Explaining Christianity – a continuing journey by Ade Sawyerr

Explaining Christianity – a continuing journey by Ade Sawyerr

“Why do you worry when your Lord never sleeps…..prayer for forgiveness, should be our guiding staff, and we will sing Alleluia and never never lose our way!”

Ramblers International Dance Band

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Two holiday periods are celebrated by most Christians across the world: Christmas and Easter. Christmas is a period of good cheer and goodwill amongst men and has been widely accepted by both the secular and religious world as a time for festivities. People go on shopping sprees, exchange cards, gifts and greetings as we usher in a New Year that we wish will be filled with hope and prosperity. It also evokes debates amongst the various sects on the true meaning of the Advent and whether indeed the date chosen is correct or merely a convenient one. This long period of nourishment of the body, soul, and spirit always gives way to Easter and its more profound symbol of a Christ who lived a life of example and teaching but who was tortured and crucified and yet rose again from the dead and ascended into heaven.

These festivals present an opportunity to reflect on various interesting schools of thought surrounding Christianity. So, after these festivals, I felt that after several years celebrating these holidays it is time for me to consider how I might explain why I profess and attest to Christianity in the hope that those with a deeper knowledge of this faith will share with me their understanding and help strengthen mine.

Born and nurtured within a Christian family, I was baptised an Anglican and dutifully followed my grandmother to church at St. Mary’s till I was old enough to follow my older siblings to Sunday School at Holy Trinity Cathedral in Accra, to learn about Jesus Christ and the other stories of the Bible. For a while, I lived with my uncle Mr. Mensah, who led the daily devotion for the whole household at the crack of dawn. I also had the opportunity to attend Brother Lawson’s ‘The Lord is There Temple’ at Korle Gonno the Apostolic sect to which he belonged at the time. When we moved to Accra New Town, because there was no Anglican church in the area, I attended the Presbyterian Church.

In secondary school, I spent my Quiet Time reading the Bible, especially the compelling stories of the Old Testament: the story of the creation, God’s relationship with man, the books of the Judges, Kings, and Prophets. These stories were about how living a righteous life would lead mankind to prosperity and yet despite those teachings, man broke all the covenants with God and strayed onto the path of sin that always ended in adversity and destruction.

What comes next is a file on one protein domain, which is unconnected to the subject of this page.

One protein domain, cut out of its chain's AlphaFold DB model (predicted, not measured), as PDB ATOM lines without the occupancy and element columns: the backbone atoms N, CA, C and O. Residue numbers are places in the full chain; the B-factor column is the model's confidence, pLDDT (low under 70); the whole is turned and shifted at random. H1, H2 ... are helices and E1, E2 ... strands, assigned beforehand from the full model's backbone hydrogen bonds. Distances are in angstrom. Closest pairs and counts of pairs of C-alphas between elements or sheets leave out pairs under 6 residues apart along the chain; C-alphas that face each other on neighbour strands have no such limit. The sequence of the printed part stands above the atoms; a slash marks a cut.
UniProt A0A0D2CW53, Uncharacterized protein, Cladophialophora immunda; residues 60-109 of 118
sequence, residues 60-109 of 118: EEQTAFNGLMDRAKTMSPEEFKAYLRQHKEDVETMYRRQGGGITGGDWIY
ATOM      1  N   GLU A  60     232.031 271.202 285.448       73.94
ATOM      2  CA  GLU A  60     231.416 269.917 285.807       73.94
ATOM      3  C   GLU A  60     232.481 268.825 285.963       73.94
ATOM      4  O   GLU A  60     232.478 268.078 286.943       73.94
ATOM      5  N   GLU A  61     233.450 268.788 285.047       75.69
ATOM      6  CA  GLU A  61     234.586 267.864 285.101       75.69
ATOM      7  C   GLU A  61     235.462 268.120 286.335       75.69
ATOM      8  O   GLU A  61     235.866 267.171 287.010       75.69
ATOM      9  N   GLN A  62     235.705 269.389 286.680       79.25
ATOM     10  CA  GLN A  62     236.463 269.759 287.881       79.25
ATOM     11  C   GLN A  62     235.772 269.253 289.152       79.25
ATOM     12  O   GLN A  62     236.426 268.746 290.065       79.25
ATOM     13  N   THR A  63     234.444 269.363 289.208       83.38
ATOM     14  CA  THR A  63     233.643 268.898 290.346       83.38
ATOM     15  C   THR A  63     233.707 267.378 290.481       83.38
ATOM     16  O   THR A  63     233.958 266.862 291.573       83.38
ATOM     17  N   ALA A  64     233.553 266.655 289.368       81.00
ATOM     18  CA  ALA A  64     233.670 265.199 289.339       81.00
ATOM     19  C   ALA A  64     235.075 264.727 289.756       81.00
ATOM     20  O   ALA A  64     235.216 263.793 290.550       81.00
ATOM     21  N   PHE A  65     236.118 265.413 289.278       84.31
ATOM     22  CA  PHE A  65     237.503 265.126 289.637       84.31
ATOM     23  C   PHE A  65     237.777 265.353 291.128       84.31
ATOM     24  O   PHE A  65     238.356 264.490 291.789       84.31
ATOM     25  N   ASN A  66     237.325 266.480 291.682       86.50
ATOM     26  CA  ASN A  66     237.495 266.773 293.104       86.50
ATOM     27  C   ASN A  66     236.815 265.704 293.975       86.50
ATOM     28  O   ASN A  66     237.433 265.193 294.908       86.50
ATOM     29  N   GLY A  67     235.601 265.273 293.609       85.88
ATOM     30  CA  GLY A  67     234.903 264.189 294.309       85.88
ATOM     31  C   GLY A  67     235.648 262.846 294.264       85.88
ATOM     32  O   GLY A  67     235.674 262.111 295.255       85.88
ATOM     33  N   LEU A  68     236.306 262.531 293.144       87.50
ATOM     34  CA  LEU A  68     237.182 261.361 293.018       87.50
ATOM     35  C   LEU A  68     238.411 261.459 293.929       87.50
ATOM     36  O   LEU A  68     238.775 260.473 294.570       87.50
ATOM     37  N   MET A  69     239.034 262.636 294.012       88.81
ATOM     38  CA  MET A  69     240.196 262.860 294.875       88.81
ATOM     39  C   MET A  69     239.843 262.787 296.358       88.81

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Tribute to a good friend – Mr Ima Plahar

Nine years ago, my good friend Ima Plahar passed on to the other world.  It was a difficult time for all of us.  Nine years on, tears still well in my eyes when his name gets mentioned.  Still cannot get over his passing.  Today, I share the tribute that i wrote on his passing – a remembrance and testament of my association with him.imaplahar

Tribute to a good friend – Mr Ima Plahar

The success of any immigrant community can really only be judged by the strength of the community organisations that they build. This is because the community organisations provide the supportive welfare and social environment that allows individuals to achieve their aspirations and excel in their professional lives. So the people involved in building and maintaining community organisations who thereby promote involvement in civil society must be applauded at all times.

It is therefore with a heavy heart and a deep sense of personal loss that I pay this tribute to Ima Plahar, a gentleman, a strategist, an organiser and a servant of the Ghanaian community. Though of little stature, he stood tall for his dedication and devotion to the cause of strengthening the community organisations that he belonged to.

Ima helped to organise support for my election as chairman of Ghana Union several years ago. He was steadfast in his belief that the time for change had come, he helped to shape the vision of a new Ghana Union and eventually took his place at my side as General Secretary. of the Union

In our initial discussions we agreed to handle all conflicts within the Union without being confrontational, to be visible and accessible to all, asking for views and ideas, but challenging assumptions in an enquiring sort of way.  Above all, we agreed that we must not only tell the truth to the executive and the membership at large but be seen to do so at all times.

These discussions provided me with an indication of the true character of the man Ima Plahar, for he had character in abundance, he was passionate, he had integrity, he was loyal, he had the due zeal and diligence to undertake whatever tasks needed to be implemented in the union.